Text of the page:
|LogCommand||Writes the SQL Statement to the action implementation prior to executing the statement|
|LogResult||Writes when the SQL statement has completed|
|LogParameter||Writes the parameter(s) used in the query|
|Executing/Executed||Called before and after the database request is made|
|NonQueryExecuting/NonQueryExecuted||Called for queries that don’t return results (insert/update/delete and non-result return stored procedures)|
|ReaderExecuting/ReaderExecuted||Called for queries that return tabular data results (select)|
|ScalarExecuting/ScalarExecuted||Called for queries that return single value results (user defined functions)|
|Write||Base write implementation that each of the loggers use to format the output.|
As stated before in our example, we want to write a log entry when the command completes including the calling method name and execution time. To do this we need to perform the following adjustments to the base implementation: 1) suppress logging the SQL statements in the LogCommand method by simply creating a noop and not delegating to the base implementation, and 2) replace the default result log information with our custom output in the LogResult method. To get the elapsed time, we directly leverage the Stopwatch property of the base class. Here then is our new custom formatter.
Imports System.Data.Entity.Infrastructure.Interception Imports System.Data.Entity Public Class CustomDbLogFormatter Inherits DatabaseLogFormatter Public Sub New(context As DbContext, writeAction As Action(Of String)) MyBase.New(context, writeAction) End Sub Public Overrides Sub LogCommand(Of TResult)(command As Common.DbCommand, interceptionContext As DbCommandInterceptionContext(Of TResult)) 'MyBase.LogCommand(Of TResult)(command, interceptionContext) End Sub Public Overrides Sub LogResult(Of TResult)(command As Common.DbCommand, interceptionContext As DbCommandInterceptionContext(Of TResult)) Dim context = interceptionContext.DbContexts.OfType(Of NorthwindEfEntities).FirstOrDefault() If context IsNot Nothing Then Trace.WriteLine(context.CallingMethod + " Completed in " + Stopwatch.ElapsedMilliseconds.ToString) End If End Sub End Class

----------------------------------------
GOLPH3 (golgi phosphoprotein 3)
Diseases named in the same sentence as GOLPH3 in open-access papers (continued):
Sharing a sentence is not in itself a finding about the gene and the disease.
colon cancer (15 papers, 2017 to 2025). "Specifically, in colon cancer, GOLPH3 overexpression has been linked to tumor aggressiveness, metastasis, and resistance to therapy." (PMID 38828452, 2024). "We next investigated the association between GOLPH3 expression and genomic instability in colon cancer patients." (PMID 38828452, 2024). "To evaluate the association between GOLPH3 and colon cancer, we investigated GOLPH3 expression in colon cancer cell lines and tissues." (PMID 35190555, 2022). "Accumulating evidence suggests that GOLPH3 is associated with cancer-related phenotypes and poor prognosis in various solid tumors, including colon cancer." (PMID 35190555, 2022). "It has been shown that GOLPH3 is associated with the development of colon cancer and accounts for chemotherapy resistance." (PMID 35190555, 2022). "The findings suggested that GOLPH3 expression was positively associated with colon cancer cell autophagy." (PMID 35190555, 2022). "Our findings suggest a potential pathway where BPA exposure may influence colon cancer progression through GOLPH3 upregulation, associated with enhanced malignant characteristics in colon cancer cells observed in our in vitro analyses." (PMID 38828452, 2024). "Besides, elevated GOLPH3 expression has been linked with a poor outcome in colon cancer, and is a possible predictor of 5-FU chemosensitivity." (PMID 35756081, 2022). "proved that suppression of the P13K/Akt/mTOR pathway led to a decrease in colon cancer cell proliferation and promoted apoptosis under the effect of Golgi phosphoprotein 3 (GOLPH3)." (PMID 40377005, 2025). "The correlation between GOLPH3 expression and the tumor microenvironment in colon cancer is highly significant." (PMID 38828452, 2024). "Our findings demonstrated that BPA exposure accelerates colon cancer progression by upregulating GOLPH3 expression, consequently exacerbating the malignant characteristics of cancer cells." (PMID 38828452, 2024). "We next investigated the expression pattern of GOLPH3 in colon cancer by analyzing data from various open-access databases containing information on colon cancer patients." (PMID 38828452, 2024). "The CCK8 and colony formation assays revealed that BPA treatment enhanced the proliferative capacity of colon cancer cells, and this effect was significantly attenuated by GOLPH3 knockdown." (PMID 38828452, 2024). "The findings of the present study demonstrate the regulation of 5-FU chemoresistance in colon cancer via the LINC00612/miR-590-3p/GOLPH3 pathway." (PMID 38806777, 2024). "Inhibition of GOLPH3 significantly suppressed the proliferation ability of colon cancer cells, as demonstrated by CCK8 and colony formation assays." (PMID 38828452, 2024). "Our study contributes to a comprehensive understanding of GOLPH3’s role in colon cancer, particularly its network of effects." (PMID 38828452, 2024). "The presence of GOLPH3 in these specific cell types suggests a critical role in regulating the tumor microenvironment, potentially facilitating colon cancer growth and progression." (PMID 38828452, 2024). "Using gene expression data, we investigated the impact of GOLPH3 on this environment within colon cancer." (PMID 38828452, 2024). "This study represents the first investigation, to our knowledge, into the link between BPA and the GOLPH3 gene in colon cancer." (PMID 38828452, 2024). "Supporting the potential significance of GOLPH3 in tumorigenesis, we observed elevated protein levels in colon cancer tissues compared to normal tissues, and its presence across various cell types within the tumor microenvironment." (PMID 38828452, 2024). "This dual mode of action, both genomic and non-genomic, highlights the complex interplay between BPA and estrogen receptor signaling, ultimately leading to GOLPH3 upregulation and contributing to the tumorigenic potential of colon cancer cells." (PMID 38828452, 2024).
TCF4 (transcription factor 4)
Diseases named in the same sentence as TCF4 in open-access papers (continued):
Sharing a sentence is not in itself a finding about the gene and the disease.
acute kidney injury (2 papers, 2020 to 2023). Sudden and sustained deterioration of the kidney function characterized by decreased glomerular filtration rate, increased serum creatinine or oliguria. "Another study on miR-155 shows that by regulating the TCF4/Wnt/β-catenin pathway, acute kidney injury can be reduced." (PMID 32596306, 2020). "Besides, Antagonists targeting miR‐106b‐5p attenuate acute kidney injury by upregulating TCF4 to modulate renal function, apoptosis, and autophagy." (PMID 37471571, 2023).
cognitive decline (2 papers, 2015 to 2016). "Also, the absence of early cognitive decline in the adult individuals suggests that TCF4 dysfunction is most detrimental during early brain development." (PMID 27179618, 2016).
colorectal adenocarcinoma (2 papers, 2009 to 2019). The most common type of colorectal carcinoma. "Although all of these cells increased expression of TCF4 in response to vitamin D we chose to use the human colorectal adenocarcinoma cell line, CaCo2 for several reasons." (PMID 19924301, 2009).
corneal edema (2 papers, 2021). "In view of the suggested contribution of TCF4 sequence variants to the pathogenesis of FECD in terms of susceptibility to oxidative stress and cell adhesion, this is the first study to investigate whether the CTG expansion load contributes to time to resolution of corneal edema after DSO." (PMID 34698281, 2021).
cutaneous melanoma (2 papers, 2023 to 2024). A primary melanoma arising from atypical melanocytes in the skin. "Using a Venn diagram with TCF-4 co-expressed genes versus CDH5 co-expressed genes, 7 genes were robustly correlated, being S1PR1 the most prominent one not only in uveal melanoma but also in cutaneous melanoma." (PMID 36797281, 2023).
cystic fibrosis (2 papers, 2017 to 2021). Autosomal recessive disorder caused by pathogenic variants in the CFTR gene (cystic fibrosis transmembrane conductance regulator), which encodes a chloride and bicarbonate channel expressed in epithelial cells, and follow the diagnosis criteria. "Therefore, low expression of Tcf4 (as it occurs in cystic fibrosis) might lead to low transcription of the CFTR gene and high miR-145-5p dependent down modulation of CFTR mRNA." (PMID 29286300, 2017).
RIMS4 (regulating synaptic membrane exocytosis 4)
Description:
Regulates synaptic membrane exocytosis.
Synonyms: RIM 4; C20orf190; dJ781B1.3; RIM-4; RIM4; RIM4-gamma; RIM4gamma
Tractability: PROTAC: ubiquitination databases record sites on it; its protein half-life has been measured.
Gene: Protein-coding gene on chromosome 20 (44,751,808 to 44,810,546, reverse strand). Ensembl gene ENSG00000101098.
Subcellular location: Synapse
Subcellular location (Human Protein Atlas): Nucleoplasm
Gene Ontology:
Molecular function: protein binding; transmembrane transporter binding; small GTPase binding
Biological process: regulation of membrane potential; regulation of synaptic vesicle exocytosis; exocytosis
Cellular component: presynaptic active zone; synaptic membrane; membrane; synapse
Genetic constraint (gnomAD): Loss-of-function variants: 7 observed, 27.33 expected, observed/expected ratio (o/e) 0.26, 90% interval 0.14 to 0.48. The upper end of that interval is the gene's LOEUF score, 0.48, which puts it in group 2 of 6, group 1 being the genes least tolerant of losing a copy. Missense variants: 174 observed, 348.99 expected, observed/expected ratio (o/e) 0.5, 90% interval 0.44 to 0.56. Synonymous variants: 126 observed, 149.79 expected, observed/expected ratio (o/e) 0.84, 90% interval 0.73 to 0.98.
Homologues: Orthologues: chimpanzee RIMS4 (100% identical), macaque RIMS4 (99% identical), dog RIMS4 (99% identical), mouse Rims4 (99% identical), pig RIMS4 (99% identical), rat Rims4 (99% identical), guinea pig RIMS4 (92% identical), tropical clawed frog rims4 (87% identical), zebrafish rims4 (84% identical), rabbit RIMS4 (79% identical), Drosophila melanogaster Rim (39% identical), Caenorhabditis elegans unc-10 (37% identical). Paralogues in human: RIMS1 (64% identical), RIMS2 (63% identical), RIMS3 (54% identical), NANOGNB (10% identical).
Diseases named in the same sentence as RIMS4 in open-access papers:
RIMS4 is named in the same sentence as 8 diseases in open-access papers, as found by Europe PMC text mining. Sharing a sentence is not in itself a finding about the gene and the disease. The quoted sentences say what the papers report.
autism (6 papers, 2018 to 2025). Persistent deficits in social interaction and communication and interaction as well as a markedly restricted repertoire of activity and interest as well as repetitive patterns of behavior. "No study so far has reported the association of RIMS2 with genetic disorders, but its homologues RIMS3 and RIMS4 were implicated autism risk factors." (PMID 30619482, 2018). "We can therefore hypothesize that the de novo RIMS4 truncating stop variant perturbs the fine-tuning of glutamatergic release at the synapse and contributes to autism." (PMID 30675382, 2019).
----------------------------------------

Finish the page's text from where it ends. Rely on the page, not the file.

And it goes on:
One step remains in order for this new logging implementation to take effect. We need to register the custom logger in our solution. To do this manually in code, we create a new class and derive from DbConfiguration. Then in the constructor, call the base class’s SetDatabaseLogFormatter to set the formatter to our new CustomDbLogFormatter. For more information on configuring the logging via your config file rather than in code, see AJ Vicker’s post today on EF 6.1 turning on SQL logging without recompiling your app.
Public Class LogConfiguration Inherits DbConfiguration Public Sub New() SetDatabaseLogFormatter(Function(context, action) New CustomDbLogFormatter(context, action)) End Sub End Class
Naturally, the value that we are outputting is just an example, you’re free to make your logging as complex as you want given these basic building blocks. For more details, make sure to read the EF team’s posts on the logging implementation.